(Left) Earliest concept of Arachnoir, back then given the very tacky working title “Line and Dine”. (Right) Halloween spiders from Daiso were a big inspiration to the creative process of designing this game. Board shown is the near final game design, having been reworked through 6 versions. Photo credit: glorytogames, Instagram post.

The second inspiration for Arachnoir came from my wife, Anne Marie, who had suggested I design a roll-and-write game based on gerrymandering. The original idea was to have square grid spaces where different coloured dots, representing voters, would be slowly filled in by the players, while lines were being drawn to group the squares into closed clusters. Early into the design process, I figured that having a way to limit line placement was crucial for the game to be strategic, and a moving piece on the board in the form of a campaign van was introduced. Dots and Lines could only be placed in the vicinity of the campaign van. This combination of a moving piece with a roll-and-write board was a key moment in the design process as I had not seen other games doing so at that time, and felt that it was pretty novel. In the end though, the gerrymandering game was functional, but didn’t have enough of a “hook” to make it truly fun.

It was around this time that I came across the adorable little Daiso spiders being sold in preparation for Halloween. Playing around with the spiders, I realized that they could fulfill the role of the campaign van. The lines became threads, clusters became webs with which to catch flies, and the dots became flies that slowly appeared throughout the game. And so, through having a bit of fun with a little toy spider, the first prototype of Arachnoir was born.

Lesson #4: Theme informs the Mechanics, Mechanics support the Theme

From a very early point in my journey into the board game design process I was introduced to a big debate: should theme come first, or mechanics? For a rather long time I grappled with this question, until slowly the revelation dawned upon me that it really does not matter. And here’s why.

Creativity does not need to be stifled by artificial notions of what should come first.

As I’d mentioned earlier, the creative process is often done through a combination of two or more things in a fresh way. It really does not matter which came first, as long as they both go into the mix. Feel free to be inspired by a theme or a mechanic you’re encountered. Try putting them together in your head (or a prototype, if you’re eager enough!) and roll with it to see comes out.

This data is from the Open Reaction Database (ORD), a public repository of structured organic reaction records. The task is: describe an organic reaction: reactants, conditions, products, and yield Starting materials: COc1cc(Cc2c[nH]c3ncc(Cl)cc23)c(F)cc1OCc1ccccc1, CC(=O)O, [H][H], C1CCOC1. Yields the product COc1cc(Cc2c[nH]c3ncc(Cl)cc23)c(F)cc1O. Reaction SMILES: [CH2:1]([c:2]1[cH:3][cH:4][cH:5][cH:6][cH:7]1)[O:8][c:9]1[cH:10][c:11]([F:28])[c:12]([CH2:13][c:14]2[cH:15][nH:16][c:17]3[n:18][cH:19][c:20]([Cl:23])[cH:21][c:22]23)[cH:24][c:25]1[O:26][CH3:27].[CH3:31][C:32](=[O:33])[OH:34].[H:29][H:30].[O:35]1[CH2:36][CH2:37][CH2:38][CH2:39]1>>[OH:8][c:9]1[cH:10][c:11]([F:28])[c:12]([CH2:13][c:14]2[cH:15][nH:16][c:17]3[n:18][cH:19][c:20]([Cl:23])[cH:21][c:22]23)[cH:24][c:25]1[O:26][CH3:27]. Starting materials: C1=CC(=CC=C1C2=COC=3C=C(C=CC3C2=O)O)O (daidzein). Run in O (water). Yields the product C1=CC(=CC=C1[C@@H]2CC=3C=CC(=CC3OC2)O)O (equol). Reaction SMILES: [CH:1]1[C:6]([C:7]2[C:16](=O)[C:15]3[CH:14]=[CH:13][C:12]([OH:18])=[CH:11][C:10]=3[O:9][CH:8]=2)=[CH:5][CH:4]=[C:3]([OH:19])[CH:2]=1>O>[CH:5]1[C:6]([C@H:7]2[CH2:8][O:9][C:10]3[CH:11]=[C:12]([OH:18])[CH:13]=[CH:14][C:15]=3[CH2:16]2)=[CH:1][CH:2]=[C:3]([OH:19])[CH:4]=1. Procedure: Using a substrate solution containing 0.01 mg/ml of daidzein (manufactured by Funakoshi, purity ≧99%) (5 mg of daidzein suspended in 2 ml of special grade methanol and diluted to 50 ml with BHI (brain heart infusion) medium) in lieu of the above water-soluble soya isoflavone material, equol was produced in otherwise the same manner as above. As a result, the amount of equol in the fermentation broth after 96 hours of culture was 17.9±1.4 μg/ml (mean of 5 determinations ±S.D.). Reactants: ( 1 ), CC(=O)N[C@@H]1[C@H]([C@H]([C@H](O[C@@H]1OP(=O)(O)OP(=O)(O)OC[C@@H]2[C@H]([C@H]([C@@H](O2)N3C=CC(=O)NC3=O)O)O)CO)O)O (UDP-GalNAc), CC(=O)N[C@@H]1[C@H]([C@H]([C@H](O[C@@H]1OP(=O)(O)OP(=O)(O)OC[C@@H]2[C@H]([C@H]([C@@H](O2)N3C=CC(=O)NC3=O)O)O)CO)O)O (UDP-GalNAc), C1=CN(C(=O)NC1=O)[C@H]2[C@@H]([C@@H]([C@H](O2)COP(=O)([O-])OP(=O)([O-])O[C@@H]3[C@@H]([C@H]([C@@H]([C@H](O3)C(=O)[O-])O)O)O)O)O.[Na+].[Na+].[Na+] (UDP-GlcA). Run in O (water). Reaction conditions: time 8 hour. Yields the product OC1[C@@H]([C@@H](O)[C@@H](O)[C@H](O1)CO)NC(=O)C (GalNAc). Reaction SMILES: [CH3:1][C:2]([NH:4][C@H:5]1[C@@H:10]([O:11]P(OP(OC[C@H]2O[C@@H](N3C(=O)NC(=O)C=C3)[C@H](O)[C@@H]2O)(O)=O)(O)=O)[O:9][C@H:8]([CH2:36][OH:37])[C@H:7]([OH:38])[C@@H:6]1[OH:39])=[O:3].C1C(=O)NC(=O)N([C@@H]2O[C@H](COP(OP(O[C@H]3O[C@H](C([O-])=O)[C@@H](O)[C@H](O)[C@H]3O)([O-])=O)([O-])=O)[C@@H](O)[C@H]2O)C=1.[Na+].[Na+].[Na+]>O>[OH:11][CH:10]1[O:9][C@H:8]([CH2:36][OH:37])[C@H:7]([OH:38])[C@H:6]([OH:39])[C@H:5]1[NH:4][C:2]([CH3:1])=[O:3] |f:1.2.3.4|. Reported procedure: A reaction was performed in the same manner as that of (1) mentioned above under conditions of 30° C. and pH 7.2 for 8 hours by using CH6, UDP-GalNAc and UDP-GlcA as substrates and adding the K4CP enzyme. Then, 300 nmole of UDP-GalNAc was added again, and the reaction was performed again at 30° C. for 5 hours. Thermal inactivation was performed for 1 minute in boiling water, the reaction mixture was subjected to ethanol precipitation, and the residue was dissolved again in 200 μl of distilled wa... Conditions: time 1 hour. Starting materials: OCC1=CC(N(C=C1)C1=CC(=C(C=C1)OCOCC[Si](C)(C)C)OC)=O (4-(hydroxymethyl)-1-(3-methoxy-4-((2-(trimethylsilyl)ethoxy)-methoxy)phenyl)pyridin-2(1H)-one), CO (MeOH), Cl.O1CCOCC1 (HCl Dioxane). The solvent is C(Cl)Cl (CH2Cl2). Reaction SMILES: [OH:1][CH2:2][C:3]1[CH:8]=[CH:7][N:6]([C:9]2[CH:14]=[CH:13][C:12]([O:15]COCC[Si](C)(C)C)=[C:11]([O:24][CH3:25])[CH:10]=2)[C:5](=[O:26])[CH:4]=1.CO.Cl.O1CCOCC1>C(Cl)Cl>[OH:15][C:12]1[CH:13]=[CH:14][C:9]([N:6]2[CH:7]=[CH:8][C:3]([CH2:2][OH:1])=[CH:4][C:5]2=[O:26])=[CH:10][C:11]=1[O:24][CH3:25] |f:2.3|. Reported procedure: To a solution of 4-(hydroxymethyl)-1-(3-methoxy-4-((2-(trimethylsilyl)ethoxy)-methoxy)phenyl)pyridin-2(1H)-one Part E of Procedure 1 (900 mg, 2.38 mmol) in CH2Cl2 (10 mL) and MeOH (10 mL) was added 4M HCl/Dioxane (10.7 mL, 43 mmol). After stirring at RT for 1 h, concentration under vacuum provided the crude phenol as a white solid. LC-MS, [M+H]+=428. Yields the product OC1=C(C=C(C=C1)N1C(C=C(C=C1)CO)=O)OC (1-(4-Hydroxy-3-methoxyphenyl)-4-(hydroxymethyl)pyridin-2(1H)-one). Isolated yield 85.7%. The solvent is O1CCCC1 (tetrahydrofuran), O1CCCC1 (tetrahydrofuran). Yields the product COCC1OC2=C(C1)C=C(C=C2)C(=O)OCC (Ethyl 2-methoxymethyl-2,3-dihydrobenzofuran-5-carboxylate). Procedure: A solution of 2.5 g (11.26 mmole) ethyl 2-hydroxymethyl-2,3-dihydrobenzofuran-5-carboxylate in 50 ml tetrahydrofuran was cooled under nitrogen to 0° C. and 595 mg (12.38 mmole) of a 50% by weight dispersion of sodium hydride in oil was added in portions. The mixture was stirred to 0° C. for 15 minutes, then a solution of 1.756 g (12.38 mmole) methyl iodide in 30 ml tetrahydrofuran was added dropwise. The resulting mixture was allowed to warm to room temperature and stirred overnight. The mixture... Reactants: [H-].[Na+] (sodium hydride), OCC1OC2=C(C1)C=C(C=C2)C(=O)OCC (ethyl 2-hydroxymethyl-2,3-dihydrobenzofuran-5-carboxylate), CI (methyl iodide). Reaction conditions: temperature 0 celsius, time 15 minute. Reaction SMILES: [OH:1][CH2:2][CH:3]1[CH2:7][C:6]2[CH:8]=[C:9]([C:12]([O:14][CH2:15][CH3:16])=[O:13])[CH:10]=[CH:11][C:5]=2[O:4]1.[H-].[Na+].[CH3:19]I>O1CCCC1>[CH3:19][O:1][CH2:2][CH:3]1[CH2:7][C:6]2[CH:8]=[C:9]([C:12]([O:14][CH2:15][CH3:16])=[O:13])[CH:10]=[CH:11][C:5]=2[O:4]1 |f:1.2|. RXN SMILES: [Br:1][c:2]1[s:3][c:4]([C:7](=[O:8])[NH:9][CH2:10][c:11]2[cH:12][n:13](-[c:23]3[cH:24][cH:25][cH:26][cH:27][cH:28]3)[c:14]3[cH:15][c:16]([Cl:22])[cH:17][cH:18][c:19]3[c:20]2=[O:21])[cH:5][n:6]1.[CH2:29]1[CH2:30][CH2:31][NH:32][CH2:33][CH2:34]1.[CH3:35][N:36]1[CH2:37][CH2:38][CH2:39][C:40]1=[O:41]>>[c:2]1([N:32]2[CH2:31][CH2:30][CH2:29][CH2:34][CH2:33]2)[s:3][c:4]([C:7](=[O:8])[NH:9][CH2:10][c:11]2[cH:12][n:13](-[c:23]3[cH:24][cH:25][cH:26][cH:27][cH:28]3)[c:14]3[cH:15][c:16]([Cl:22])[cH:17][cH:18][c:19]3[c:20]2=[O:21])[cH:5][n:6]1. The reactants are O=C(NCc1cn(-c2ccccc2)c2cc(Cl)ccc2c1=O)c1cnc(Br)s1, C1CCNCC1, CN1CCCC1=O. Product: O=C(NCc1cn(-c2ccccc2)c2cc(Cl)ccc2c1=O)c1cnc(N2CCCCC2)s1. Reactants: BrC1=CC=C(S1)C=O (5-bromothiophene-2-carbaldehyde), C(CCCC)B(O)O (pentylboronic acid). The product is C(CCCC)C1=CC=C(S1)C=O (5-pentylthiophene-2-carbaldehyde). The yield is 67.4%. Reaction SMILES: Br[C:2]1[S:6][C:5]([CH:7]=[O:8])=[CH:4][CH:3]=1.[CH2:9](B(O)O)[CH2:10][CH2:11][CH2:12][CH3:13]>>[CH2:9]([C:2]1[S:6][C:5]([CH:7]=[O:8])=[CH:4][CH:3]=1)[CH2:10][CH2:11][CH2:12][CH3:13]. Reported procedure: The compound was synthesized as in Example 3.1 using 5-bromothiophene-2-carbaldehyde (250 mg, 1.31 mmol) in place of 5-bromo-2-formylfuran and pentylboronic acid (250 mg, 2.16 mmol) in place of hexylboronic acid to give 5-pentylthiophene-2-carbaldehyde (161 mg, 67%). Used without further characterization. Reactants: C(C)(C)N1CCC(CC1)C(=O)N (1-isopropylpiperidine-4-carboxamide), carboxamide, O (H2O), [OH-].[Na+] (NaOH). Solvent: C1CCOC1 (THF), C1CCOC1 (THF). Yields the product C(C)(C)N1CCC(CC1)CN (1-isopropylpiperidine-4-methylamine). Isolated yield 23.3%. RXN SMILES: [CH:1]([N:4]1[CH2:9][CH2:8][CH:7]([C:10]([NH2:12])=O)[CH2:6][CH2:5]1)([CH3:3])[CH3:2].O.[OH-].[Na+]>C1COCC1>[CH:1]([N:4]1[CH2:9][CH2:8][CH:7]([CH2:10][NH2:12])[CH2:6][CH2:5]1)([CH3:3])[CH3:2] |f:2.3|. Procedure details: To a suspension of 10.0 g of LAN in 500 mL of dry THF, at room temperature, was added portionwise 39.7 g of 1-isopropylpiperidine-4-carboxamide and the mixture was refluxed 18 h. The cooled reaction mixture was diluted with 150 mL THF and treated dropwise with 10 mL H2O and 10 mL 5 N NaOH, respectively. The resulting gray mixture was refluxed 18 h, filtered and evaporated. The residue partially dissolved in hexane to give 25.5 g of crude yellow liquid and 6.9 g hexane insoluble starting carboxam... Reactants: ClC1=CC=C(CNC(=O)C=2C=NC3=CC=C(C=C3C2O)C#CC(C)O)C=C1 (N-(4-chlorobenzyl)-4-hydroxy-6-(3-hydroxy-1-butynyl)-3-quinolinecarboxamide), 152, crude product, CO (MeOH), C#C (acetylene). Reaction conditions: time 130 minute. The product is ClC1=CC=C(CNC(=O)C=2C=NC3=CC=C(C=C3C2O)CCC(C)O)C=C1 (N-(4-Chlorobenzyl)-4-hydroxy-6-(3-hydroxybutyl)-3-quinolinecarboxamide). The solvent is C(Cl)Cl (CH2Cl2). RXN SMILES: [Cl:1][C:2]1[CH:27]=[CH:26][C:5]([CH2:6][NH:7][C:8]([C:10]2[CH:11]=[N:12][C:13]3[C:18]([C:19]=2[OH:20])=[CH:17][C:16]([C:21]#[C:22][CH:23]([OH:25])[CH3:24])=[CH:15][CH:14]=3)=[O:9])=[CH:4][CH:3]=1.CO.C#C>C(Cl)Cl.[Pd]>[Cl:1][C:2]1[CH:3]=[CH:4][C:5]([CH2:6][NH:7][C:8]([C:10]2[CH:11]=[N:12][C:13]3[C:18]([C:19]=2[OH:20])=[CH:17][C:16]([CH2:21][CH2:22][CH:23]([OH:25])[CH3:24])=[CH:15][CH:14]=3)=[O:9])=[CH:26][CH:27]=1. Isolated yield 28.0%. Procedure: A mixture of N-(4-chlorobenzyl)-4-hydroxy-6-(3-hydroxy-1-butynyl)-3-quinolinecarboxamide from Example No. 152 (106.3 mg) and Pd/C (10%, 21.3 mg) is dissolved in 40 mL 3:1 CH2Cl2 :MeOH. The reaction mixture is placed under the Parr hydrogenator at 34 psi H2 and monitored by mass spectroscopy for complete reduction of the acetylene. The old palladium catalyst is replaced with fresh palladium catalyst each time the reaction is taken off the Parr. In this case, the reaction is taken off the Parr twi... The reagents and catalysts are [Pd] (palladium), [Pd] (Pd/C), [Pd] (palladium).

I’ve also come to realize that the design process is iterative in nature. No matter where you started in the game design process, be it theme or mechanic, you will find yourself constantly revisiting both as your game evolves. A game’s theme should inform you of the mechanics, that is, what mechanics fit naturally into the theme, or what can be added to an existing prototype. Is the game about spiders? How about mechanics that involve placing webs and competing to catch bugs? The mechanics in turn should support your theme. Catching bigger bugs gives you more food? Players should be rewarded with extra moves for catching those bugs then. When theme and mechanics go hand in hand like that, it all just “clicks” in players’ heads and the gameplay becomes much smoother.

Lesson #5: Making the game fun is the top priority

A caveat – even though mechanics and theme work together, again don’t be constrained by this as if it is a hard rule. You can always break it (carefully) in the name of fun. In Arachnoir’s case, we settled on the theme of 'Noir' because the first version was a Print-and-Play, and we wanted it to go well on black and white printers. Totally unrelated to spiders, but fun as an artistic style (to which our artist Marcus Lim did an amazing job). Mechanically, we added bonus objectives to compete over as well as tightened the restrictions on how bugs had to be caught, all to make the game more fun. And that is the ultimate objective of any board game design process – to make the game more fun.